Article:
381 F2d 303 Ice Machine Company v. Eastex Poultry Company
381 F.2d 303
V & S ICE MACHINE COMPANY, Inc., Appellant,
EASTEX POULTRY COMPANY, Inc., et al., Appellees.
United States Court of Appeals Fifth Circuit.
July 25, 1967.
Rehearing Denied August 24, 1967.
Edward J. Calihan, Jr., and Anna R. Lavin, Chicago, Ill., William Van Dercreek, Dallas, Tex., for appellant.
James C. Wood, Chicago, Ill., James R. Cornelius, Jr., Lufkin, Tex., Lloyd W. Mason, Chicago, Ill., Hofgren, Wegner, Allen, Stellman & McCord, Chicago, Ill., Garrison, Renfrow, Zeleskey, Cornelius & Rogers, Lufkin, Tex., of counsel, for appellees.
Before HUTCHESON, THORNBERRY and GOLDBERG, Circuit Judges.
HUTCHESON, Circuit Judge:
This appeal is from a dismissal by summary judgment of a suit claiming patent infringement. We reverse and remand.
The appellant, V & S Ice Machine Company (V & S), filed suit in the court below against Eastex Poultry Company (Eastex), charging infringement by Eastex of United States Patent #2,659,212 (hereafter Patent 212) and United States Patent # 2,712,734 (hereafter Patent 734). Both patents describe an ice-making machine and blades or knives which revolve inside the machine to form flakes of ice. V & S has title to the patents by virtue of an assignment from its predecessor in title, Akshun Manufacturing Company (Akshun). Eastex has used in its plant at Center, Texas, the accused machines and blades purchased from appellee North Star Ice Equipment Company (North Star), which was permitted to intervene as the manufacturer of the accused devices.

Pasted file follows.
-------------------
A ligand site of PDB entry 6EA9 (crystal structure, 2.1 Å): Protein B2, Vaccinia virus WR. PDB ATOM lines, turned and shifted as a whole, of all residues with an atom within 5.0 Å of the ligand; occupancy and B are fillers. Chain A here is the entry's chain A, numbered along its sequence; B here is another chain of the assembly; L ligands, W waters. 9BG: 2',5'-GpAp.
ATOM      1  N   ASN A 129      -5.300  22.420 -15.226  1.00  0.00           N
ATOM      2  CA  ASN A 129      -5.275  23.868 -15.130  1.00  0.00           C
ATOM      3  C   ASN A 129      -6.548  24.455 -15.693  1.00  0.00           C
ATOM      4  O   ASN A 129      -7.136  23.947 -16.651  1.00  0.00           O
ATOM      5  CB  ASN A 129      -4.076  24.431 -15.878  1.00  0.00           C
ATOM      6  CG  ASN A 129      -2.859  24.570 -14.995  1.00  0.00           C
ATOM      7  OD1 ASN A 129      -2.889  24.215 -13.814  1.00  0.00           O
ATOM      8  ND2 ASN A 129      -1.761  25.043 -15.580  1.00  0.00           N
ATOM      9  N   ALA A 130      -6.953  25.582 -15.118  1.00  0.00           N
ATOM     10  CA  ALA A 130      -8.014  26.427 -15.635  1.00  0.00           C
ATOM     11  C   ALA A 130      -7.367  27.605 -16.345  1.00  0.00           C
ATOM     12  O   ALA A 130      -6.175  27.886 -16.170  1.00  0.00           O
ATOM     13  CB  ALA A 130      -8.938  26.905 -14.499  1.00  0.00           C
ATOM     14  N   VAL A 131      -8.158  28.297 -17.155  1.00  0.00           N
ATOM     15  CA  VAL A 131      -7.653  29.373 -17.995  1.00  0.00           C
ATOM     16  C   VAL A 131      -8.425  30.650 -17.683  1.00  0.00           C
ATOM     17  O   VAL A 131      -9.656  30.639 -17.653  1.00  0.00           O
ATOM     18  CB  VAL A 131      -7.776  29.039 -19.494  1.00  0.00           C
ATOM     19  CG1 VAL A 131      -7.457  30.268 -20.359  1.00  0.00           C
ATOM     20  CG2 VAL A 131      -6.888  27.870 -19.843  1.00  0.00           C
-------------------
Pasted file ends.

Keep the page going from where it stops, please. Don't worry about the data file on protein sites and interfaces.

North Star moved for summary judgment on the ground that the suit was barred by res judicata, alleging that the accused blades, designated Exhibits 1 and 2, had been the subject of a former action in the Seventh Circuit and therein were declared noninfringing of Patent 212. North Star Ice Equip. Co. v. Akshun Mfg. Co., 301 F.2d 882 (7th Cir.), cert. denied, 371 U.S. 889, 83 S.Ct. 185, 9 L.Ed.2d 122 (1962). In addition, North Star asserted that the blades do not infringe the claims of Patent 734, which was not involved in the former litigation but whose claims are similar in some respects to those of Patent 212. In answer to North Star's contention that the blades involved in the two proceedings are the same, V & S offered affidavits swearing to their dissimilarity. Holding that res judicata applied to preclude the suit, the district judge granted summary judgment for North Star.